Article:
The opening of the MenaiBridge in 1826, a mile(1.6 km) to the east of where Britannia Bridge waslater built, provided the first fixed road link between Anglesey and the mainland. The increasing popularity of rail travel necessitated a second bridge to provide a direct rail link between London and the port of Holyhead, the Chester and Holyhead Railway.
Other railway schemes were proposed, including one in 1838 to cross Thomas Telford‘s existing Menai Bridge. Railway pioneer George Stephenson was invited to comment on this proposal but stated his concern about re-using the suspension bridge.By 1840, a Treasury committee decided broadly in favour of Stephenson’s proposals, with final consent to the route including Britannia Bridge given in 1845. Stephenson’s son Robert was appointed as chief engineer.
The design required the strait to remain accessible to shipping and the bridge to be sufficiently stiff to support the heavy loading associated with trains, so Stephenson constructed a bridge with two main spans of 460-feet (140-m) long rectangular iron tubes, each weighing 1,500 long tons (1,700 short tons),supported by masonry piers, the centre one of which was built on the Britannia Rock. Two additional spans of 230-feet (70-m) length completed the bridge making a 1,511-feet (461-m) long continuous girder. That rains were to run inside the tubes. Up until then the longest wrought iron span had been 31 feet 6 inch (9.6 m).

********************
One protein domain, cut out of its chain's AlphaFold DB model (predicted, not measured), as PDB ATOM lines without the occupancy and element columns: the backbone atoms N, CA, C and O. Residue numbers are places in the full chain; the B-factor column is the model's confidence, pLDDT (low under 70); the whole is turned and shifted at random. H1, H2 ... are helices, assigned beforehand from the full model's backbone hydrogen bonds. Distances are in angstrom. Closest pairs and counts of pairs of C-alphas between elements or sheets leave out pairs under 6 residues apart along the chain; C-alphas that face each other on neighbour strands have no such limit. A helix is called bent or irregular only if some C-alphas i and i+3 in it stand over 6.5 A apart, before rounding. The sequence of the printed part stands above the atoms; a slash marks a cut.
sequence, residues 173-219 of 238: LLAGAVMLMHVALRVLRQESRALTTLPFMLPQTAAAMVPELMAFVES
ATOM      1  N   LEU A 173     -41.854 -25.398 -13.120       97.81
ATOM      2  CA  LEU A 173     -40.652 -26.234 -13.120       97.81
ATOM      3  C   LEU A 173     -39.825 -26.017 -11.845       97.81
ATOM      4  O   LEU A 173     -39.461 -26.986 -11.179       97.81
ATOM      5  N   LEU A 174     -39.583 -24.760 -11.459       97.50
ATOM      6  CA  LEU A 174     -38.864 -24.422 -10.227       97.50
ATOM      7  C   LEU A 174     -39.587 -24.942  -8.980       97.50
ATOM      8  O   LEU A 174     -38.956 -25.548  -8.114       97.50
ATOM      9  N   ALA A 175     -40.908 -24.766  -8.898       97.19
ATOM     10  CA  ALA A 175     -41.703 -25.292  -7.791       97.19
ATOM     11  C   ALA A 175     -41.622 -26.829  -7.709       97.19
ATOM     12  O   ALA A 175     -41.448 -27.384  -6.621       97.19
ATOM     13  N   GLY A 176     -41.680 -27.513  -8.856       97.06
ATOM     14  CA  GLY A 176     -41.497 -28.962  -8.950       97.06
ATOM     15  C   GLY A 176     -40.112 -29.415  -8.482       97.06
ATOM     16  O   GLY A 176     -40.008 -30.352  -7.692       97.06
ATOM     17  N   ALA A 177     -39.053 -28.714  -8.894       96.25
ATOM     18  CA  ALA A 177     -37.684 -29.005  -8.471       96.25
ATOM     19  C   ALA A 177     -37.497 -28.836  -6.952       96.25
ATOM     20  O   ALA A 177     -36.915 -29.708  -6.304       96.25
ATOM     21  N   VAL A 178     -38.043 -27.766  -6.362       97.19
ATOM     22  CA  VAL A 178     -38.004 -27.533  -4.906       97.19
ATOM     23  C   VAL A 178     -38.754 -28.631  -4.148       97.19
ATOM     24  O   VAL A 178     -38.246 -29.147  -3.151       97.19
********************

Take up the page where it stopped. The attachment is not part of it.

Hodgkinson, believed that it would be impractical to make the tubes stiff enough, and advised auxiliary suspension from chains. However, Fairbairn believed chains unnecessary declaring:
The consensus of received engineering opinion was with Hodgkinson, but Stephenson, rather nervously,backed Fairbairn’s analysis. A 75 feet (23 m) span model was constructed and tested at Fairbairn’s Millwall shipyard, and used as a basis for the final design. Although Stephenson had pressed for the tubes to be elliptical in section, Fairbairn’s preferred rectangular section was adopted. Fairbairn was responsible both for the cellular construction of the top part of the tubes, and for developing the stiffening of the side panels.